What causes Laminitis?

The laminae are tiny finger-like projections on the inside of the hoof and the outside of the pedal bone. The laminae on each side interlock with each other, suspending the pedal bone in the hoof. In this way, these tiny strands of tissue carry the weight of the entire horse, spread across its four feet. In order to maintain a tight bond, the laminae require a good blood supply, lots of energy, and to be free of inflammation and toxins.

Laminitis occurs when the laminae are compromised, become inflamed and ultimately fail – allowing the pedal bone to break away from the hoof wall, rotate and sink. This causes acute and often extreme pain, with potentially long term consequences. The laminae become damaged for a variety of reasons including:

  • Lameness in one limb putting extra stress on the laminae in the other limbs.
  • Repeated trauma on hard ground.
  • Certain medications.
  • Incorrect farriery.
  • Severe illness.

For this article we will concentrate on the nutritional and endocrine causes:

  • Excess intake of non-structural carbohydrates (sugar and starch).
  • Insulin resistance.
  • Obesity.
  • Metabolic syndrome.
  • Cushing’s disease.

The role of Insulin

Insulin, one of the body’s most important hormones, is released in response to sugar ingested in or released from the diet.

Insulin instructs cells in the body to take up the sugar from the blood to use as energy, or store in muscle and fat. Under certain conditions the insulin level in the blood can be abnormally high, which in horses can cause laminitis.

The exact mechanism for this is still being studied but it is thought that high levels of insulin affect the blood supply to the laminae cutting them off from vital nutrients and causing oxidative damage and inflammation.

High levels of insulin in the blood are seen broadly in two circumstances: in response to a high sugar meal; and due to insulin resistance.


It’s widely known that laminitis often occurs during periods of fertile grass growth, when the grass contains a lot of sugars and starch.

It can also be triggered by certain feeds: which are also naturally high in sugars and starch or are highly molassed. When large quantities of sugar are absorbed into the blood stream there is a spike of insulin release – intended to drive the sugar into cells for energy production or storage.

However, in extreme circumstances, especially when there is underlying insulin resistance, this can cause laminitis.

Insulin resistance

Prolonged elevation of the blood insulin level is seen when the body’s cells fail to respond to it. If the cells don’t respond to insulin, blood sugar levels stay high, and more insulin is produced to bring them down. This is called insulin resistance (IR) and is increasingly common in our horses, with some breeds being more prone than others. There are a number of conditions which increase the risk of IR:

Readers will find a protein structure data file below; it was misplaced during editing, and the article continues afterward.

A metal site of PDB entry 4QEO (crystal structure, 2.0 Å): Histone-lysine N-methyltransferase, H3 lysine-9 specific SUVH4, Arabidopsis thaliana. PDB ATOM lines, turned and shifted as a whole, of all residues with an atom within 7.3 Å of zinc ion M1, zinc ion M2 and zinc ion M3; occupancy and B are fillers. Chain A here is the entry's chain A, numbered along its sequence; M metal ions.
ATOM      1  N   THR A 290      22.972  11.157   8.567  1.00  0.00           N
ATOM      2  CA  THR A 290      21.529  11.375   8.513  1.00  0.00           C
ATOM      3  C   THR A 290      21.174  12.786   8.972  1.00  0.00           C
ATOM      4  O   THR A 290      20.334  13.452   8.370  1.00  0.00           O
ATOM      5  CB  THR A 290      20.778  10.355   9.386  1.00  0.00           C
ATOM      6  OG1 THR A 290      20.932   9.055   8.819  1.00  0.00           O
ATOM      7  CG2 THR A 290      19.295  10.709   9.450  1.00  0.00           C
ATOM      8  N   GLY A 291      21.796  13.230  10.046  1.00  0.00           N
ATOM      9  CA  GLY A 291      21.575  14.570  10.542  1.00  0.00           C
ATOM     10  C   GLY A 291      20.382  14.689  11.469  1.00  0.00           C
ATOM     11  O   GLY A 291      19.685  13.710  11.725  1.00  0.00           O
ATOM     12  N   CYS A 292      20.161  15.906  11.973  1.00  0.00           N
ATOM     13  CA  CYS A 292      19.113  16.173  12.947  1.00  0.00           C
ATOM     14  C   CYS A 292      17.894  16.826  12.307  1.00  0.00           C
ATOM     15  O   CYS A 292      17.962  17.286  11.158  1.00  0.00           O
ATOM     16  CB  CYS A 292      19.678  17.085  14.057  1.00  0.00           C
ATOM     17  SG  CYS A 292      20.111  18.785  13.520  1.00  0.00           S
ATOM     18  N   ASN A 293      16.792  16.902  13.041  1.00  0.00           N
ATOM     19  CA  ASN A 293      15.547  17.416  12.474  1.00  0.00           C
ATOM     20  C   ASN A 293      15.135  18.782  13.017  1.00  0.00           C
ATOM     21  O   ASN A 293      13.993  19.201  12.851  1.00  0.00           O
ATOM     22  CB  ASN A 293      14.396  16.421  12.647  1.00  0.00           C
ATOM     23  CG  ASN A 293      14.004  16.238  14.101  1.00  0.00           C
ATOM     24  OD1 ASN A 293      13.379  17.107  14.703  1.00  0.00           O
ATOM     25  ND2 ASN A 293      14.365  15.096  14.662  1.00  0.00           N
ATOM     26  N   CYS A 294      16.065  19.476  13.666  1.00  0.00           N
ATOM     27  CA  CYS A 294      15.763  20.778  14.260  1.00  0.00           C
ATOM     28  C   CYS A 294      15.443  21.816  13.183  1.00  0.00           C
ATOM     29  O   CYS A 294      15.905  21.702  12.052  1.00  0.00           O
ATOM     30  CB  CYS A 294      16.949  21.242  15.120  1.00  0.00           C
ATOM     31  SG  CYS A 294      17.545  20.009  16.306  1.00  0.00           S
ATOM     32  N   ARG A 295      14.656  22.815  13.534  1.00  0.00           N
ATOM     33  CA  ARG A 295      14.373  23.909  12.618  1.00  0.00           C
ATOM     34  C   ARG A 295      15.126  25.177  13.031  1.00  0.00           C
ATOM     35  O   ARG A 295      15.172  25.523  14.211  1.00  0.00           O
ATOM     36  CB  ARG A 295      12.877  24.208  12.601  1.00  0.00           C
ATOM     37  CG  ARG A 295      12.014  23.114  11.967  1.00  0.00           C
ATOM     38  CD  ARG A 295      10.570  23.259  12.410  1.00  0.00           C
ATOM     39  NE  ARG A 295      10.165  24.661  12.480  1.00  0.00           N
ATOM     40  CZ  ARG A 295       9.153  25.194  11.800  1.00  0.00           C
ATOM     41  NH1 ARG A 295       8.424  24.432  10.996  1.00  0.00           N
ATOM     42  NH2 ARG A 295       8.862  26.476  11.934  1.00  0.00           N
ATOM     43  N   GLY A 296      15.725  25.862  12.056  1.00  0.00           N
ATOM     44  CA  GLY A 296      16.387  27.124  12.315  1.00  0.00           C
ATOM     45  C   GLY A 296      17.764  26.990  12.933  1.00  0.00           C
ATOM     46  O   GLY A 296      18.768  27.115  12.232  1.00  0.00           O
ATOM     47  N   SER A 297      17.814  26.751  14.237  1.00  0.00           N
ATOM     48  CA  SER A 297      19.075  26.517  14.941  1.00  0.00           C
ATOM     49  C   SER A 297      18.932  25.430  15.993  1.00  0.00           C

• Obesity and Equine Metabolic Syndrome (EMS)

Various hormones stop insulin from working and contribute to insulin resistance. Such hormones are released constantly by fat tissue, which is what links obesity and insulin resistance. A condition which is termed Equine Metabolic Syndrome. Affected horses are not always generally obese: fatty deposits in certain areas (such as the neck and rump) may be enough to cause EMS.

  • Cushing’s Disease

Cushing’s disease – or Pituitary Pars Intermedia Dysfunction (PPID) – is caused by an age related change in the brain, leading to the release of cortisol. Cortisol, which is also released during periods of stress, stops insulin from working, causing insulin resistance.

  • Inflammation

There is one final important mechanism triggering insulin resistance which again links diet with laminitis: the anti-insulin effect of inflammation. Inflammation and the release of inflammatory markers and hormones into the blood contribute to IR. A key example of this is seen during a hind gut dysbiosis.

  • Hind Gut Dysbiosis 

Horses have a limited capacity to digest starch and dietary levels can overload the stomach and small intestine (where they should be digested), causing “overspill” into the hind gut. Here they are broken down quickly by health-negative micro-organisms which thrive on this readily fermentable food. The bad-bacteria multiply, causing an imbalance in the hind gut (known as a dysbiosis). It is believed that these changes in the gut cause inflammation and the release of toxins in the bloodstream producing IR.

During periods of fertile growth grass contains high levels of fructans, a starch which cannot be broken down in the foregut and spills into the hindgut causing dysbiosis and disease. Stressed grass (caused by overgrazing or frost) also contains lots of fructans, so beware the laminitis paddock especially on a frosty morning.

We can see a picture developing with a number of risk factors for laminitis all feeding into a state of insulin resistance. In this state one inappropriate meal can trigger an episode.

The key to laminitis prevention is to reduce insulin resistance, and feed appropriately.  This can and should be achieved through manipulation of the diet and exercise regime.  

You can read about the best management practices to prevent laminitis here.

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